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Gratitude
 
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Gratitude

2 Mar 2004 | Format: MP3

7.99 (VAT included if applicable)
Also available in CD Format
Song Title
Time
Popularity  
1
6:38
2
5:48
3
7:00
4
8:20
5
5:57
6
0:44
7
7:13
8
3:07
9
7:37
10
5:30
11
5:22
12
5:23
13
2:24

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Product details

  • Original Release Date: 10 April 2001
  • Release Date: 10 April 2001
  • Label: Decca (UMO)
  • Copyright: (C) 2001 The Verve Music Group, a Division of UMG Recordings, Inc.
  • Record Company Required Metadata: Music file metadata contains unique purchase identifier. Learn more.
  • Total Length: 1:11:03
  • Genres:
  • ASIN: B001KMUTSK
  • Average Customer Review: 5.0 out of 5 stars  See all reviews (1 customer review)
  • Amazon Bestsellers Rank: 129,335 in MP3 Albums (See Top 100 in MP3 Albums)

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Most Helpful Customer Reviews

6 of 6 people found the following review helpful By A Customer on 28 Oct 2002
Format: Audio CD
This is a gem of a disc. I don't recall seeing any reviews at the time of it's release but it deserves recognition as a milestone in Potter's development.
From a glance at the track listing, which namechecks Potter's saxophone forefathers, one could be forgiven for thinking one was in for a tribute album or, worse still, a pastiche. However. what Potter achieves is an impressive collection of compositions which doff their cap in the direction of the great players to whom he owes the debt of Gratitude of the title, but on which (with the possible exception of Euridice, for Wayne Shorter) he has never sounded more like himself.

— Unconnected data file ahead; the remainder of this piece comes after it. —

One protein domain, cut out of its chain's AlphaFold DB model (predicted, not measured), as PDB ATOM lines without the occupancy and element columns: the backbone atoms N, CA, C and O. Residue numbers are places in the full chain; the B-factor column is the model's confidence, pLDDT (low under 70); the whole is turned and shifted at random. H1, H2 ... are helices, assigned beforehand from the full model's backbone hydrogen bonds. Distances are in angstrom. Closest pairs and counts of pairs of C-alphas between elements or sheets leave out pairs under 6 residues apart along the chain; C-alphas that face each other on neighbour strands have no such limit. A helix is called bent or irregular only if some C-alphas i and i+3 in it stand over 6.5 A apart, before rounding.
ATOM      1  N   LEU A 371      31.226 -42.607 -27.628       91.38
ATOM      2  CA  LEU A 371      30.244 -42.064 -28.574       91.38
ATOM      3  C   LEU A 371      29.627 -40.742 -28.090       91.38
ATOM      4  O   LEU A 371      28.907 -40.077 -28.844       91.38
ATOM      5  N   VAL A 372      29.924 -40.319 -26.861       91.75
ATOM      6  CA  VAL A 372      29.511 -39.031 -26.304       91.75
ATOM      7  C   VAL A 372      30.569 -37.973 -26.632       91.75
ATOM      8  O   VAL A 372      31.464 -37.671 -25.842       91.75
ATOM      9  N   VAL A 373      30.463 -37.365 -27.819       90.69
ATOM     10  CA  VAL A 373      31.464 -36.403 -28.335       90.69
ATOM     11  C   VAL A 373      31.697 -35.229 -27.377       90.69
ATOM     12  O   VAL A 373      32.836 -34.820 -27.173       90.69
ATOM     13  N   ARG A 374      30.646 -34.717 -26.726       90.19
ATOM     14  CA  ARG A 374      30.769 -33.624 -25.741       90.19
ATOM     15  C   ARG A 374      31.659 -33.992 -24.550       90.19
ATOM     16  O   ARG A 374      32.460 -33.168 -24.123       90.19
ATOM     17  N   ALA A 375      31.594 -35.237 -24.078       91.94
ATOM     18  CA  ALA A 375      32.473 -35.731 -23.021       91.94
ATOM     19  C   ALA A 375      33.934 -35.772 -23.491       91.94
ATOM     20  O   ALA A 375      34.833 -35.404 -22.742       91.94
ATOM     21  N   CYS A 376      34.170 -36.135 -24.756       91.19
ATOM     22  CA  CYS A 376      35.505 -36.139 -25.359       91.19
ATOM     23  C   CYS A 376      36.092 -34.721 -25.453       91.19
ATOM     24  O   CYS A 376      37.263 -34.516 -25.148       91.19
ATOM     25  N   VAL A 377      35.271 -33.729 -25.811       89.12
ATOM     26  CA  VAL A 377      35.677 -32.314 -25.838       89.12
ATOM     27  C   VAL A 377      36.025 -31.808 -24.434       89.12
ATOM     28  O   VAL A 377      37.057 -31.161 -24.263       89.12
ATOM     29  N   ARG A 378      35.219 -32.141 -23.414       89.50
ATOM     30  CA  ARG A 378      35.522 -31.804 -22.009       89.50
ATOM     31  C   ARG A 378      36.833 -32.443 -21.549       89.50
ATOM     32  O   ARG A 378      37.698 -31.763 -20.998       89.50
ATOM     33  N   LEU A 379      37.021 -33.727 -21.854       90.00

Anyone who has seen Chris Potter live will know what a fabulously inventive inproviser he is, something that his previous solo studio efforts have failed to do full justice to. To my ears there has always been a slight self-consciousness about his playing. However, here, he exhibits a sheer delight in both his ability and the instrument. It is apparent that he's enjoying the ride in both the solo and ensemble passages.
And what an ensemble! He may have recorded in more 'prestigious' company, but seldom has he had more empathic musicians around him in a studio setting than here. Brian Blade's propulsively swinging drumming is worth a particular mention. Never obtrusive or overstated, he provides a solid platform for the improvisers whilst maintaining a seemingly effortless, dazzling inventiveness just below the surface of the melody.
If you're thinking of buying a Potter disc, start here. Great musicianship and a collection of tunes that repay repeated listening.
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